Sunday, December 27, 2009

Dec 28 - Jan 1 Programs

This is a short week for Here on Earth staff, with holidays on Christmas Eve and Christmas Day.

Jean's Pick of the (Short) Week
: How Shamans Heal: I’ve always been fascinated by this stuff ever since my trip to the Amazon (I wrote about it in my memoir, I Hear Voices) and had a good chance to sink into Hope Edelman’s harrowing tale of how she rid her daughter of a nasty ‘imaginary friend’ by allowing her to be treated by local healers in Belize. Sure beats Prozac. The story gained credibility through Edelman’s skepticism, but the program was really enhyanced by the participation of the very shaman who worked the magic – Rosita Arvigo, a Chicago-born healer whom I happened to meet at that gathering of healers I attended in the rainforest.

Monday: Global economic recession, climate change, the war in Afghanistan—it’s easy to name the stories that defined 2009. But what about the people behind the news? We sit down with the Managing Editor of Foreign Policy to talk about their special end of the year issue: The 100 Top Global Thinkers of 2009.

Tuesday: Inside Islam Open Line: Inside Islam, our interactive series on Muslim issues and ideas recently received a Brass Crescent Award. But we want to know what you think about it. Are we hitting the mark? Are your questions and concerns about Islam being addressed in this series? Join us for a mid-year open line with Inside Islam producer, Reem Hilal and series advisor, Uli Schamologlu.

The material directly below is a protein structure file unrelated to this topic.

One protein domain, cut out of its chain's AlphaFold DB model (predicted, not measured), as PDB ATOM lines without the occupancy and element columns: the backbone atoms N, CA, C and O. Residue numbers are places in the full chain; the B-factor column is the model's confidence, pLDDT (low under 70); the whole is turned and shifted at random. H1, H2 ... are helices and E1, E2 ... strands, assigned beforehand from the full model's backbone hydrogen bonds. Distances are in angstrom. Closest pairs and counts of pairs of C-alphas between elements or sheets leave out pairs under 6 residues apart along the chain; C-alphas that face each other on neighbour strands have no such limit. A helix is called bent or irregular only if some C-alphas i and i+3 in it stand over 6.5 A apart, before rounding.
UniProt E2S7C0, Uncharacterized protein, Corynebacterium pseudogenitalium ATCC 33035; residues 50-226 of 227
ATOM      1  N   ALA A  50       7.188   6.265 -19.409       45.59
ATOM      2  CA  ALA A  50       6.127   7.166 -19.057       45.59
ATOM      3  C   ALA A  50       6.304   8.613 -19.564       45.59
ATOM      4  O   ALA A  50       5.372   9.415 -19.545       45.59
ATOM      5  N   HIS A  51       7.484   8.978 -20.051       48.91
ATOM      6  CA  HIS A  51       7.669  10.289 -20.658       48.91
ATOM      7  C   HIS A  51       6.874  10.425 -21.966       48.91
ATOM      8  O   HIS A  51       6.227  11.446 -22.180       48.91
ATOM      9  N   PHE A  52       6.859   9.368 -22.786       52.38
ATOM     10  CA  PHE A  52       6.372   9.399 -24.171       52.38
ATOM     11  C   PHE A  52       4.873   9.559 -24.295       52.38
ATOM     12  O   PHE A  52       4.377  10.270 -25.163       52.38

Wednesday: John Nichols Looks Back at the Big International Stories of 2009: 2009 brought the first African-American to the White House, gave us a world-wide financial crisis, scaled down the war in Iraq, scaled up the war in Afghanistan, finally passed a health care bill and got serious about climate change.

Thursday: Global Word Play: How many ways are there to say "believe me" in the world? In English, we say "I'm not pulling your leg." In Russian, the phrase is "I'm not hanging noodles from your ear." Author Jag Bhalla collects this and other amusing, often hilarious phrases that provide a unique perspective on how different cultures perceive and describe the world.

Friday: The Woman Who Ruled a Champagne Empire: In the wake of the French Revolution, Madame Clicquot became a widow and single mother at age 27. But widowhood also gave her social permission to run her own business. And she started building a champagne empire and a legacy.


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